Owning this bocconcini on wheels for almost a year now. I have come to learn all the little quirks of owning an Italian hot hatch. The hot-hatch market is getting an injection of life, washing out the dreadful mid-2000s renditions of Peugeot 207 GTi and the not-so-hot Polo’s. When entering the market with the new 500, enthusiasts prayed for Abarth to get its grubby hands on it and do what they do best. Make cheap-utilitarian transport and absolute riot to drive.
So to start with the price. Well it’s a big one, especially in the hot hatch market, considering the Abarth’s pricing started to push into bigger and more ‘capable’ vehicle segments. So what separates the Abarth from the Fiat?
Well the Esseesse kit gets a poking with the racing stick. All new suspension system, upgraded brakes, upgraded engine internals, a big turbo, sports exhaust, racing bucket seats and a counted total of 21 badges to remind commoners this isn’t your daily “Fix It Again Tony” Fiat.
Other than that the Abarth interior carries over much of the same equipment from its utilitarian counterpart. Not that this is bad, but once again with threats of cars like the Fiesta ST, Clio RS and 208 GTi, you’d expect a bit more pizzazz from your pizza.
As stated above, the performance upgrades is where the money was spent, and boy was it spent well. The foundation of the car is a solid starting point. Being a short-wheelbase chassis it almost has a square footprint on the road, giving it the fabled ‘go-kart’ performance drive. The engine is a blessing from Italy. The Multi-Air unit loves to rev out and when you hit 2300 rpm the turbo barks and catapults the car to 100km in under 8 seconds. There are faster cars out there, but when you’re hunched into a tiny cabin, with a nice snappy gearbox, clipping the apex of your neighborhood roundabout and a straight through exhaust system that backfires, the experience is an absolute laugh.
The road and handling of the car is as you could imagine with Michelin Pilot Sports and a SWB hatch; it grips hard. The Esseesse suspension pack is firm yet forgiving. In corners there is a tiny bit of roll, but the 500 has composure in its lunacy. On everyday roads you can feel every crevice in the tarmac and getting up to speeds of 110km/h there is little sound proofing from the exterior. Sitting only 3 inches away from your passenger, you still find yourself yelling at each other on a country road trip. Asking the Abarth to be a mile-munching highway cruiser is like asking a goat to pull a semi-trailer. The Abarth is best in city streets, back roads or the racetrack.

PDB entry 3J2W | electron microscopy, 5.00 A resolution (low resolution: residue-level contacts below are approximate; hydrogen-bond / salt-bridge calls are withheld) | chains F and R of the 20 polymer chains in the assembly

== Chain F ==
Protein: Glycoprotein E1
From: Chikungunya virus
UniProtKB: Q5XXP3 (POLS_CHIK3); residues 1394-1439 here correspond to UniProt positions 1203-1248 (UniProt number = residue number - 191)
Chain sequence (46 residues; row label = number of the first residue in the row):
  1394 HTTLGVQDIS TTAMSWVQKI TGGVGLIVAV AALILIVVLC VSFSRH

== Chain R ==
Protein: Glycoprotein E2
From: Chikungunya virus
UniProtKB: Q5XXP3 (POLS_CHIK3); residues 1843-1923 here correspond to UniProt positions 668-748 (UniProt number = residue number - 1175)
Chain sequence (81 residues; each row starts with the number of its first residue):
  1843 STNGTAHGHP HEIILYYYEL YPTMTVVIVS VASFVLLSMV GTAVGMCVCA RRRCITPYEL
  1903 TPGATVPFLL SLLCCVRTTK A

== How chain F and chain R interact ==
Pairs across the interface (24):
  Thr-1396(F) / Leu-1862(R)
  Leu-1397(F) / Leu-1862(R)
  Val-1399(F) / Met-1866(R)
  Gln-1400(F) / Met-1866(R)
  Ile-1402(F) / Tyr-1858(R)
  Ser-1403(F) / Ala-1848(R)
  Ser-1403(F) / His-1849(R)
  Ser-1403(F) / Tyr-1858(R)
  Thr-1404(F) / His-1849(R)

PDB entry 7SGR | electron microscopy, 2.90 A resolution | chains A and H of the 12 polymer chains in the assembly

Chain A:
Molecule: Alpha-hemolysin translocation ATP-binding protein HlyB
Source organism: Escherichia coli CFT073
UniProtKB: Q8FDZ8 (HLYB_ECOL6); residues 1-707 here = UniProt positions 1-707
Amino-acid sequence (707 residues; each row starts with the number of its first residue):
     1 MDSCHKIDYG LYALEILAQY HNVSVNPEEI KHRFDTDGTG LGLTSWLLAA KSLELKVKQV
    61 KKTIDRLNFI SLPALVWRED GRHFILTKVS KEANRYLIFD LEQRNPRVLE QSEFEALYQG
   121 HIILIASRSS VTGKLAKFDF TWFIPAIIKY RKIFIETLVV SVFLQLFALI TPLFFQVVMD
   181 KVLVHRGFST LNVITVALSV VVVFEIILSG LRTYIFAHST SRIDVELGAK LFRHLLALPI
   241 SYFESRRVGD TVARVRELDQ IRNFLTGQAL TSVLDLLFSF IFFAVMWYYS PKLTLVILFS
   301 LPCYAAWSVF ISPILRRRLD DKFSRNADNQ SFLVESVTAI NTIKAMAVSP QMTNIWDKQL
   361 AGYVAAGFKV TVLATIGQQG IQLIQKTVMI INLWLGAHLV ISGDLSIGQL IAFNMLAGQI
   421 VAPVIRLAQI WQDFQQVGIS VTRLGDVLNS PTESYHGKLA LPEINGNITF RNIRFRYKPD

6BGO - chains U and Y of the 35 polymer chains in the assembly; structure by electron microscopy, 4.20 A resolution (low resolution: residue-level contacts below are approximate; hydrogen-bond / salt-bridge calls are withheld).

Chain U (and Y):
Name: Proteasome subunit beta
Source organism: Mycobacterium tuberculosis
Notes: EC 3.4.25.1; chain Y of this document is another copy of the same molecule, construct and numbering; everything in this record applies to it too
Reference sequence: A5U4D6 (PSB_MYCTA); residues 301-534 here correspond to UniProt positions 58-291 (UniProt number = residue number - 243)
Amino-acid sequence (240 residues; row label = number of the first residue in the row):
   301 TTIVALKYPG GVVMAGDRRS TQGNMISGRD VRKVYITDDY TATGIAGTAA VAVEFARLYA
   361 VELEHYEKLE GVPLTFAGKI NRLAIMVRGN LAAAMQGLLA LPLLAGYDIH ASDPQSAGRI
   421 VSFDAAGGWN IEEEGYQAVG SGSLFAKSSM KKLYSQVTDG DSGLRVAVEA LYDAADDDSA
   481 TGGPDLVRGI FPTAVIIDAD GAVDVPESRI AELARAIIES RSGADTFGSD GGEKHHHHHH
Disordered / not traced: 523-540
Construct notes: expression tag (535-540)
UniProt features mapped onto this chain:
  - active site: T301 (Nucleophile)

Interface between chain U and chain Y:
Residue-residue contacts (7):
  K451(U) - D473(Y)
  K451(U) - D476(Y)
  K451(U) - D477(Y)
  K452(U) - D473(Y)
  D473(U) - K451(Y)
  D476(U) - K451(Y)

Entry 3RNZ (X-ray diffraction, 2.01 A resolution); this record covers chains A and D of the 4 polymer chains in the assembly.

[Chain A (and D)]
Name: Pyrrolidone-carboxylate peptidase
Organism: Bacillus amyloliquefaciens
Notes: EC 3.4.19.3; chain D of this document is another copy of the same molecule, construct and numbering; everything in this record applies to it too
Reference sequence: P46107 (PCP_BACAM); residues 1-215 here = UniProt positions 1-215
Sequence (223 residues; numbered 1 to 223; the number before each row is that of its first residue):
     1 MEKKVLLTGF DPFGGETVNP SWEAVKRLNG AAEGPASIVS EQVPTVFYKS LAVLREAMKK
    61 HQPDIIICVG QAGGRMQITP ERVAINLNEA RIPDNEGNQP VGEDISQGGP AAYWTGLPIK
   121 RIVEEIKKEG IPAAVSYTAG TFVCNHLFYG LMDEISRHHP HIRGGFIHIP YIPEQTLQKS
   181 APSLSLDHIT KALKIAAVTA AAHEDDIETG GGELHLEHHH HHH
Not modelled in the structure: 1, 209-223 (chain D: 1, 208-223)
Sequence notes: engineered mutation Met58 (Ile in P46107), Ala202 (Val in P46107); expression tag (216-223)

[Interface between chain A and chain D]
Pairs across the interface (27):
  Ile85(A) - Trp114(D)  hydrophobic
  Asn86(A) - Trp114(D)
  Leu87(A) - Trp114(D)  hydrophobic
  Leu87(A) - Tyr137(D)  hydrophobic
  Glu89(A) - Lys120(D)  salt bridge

On track you can really get to experience the limits of when the 500 will lose traction. When it does get to close for comfort, simply lift off and enjoy the lift off over steer that ensues. * May need new pants*
So the compromise…
It is the size of a tic tac. So words like Practicality, Legroom, Cup holders and Space go out the window. The boot is reasonable for a super-mini and there is a surprising amount of headroom. The reliability eliminates the ‘Italian’ nature of car ownership. These things can take a bit of a beating and are built strong. There are scratchy plastics and harsh textures, but nothing ever feels like it’s going to fall off or overheat like the Fiats of yesteryear.
So does this price tag pay off? I think so, I wouldn’t have bought it otherwise. I’ve had a range of vehicles from different segments, and the one I will always miss the most was my Mini Cooper. The Abarth extorts the same ethos of its once famous hot hatches. Built with madness, go-kart performance and lovely exhaust noises. To me it is the quintessential Italian hot hatch and whilst cars like the Golf R are better ‘Cars’, the Abarth I feel is a better drivers car.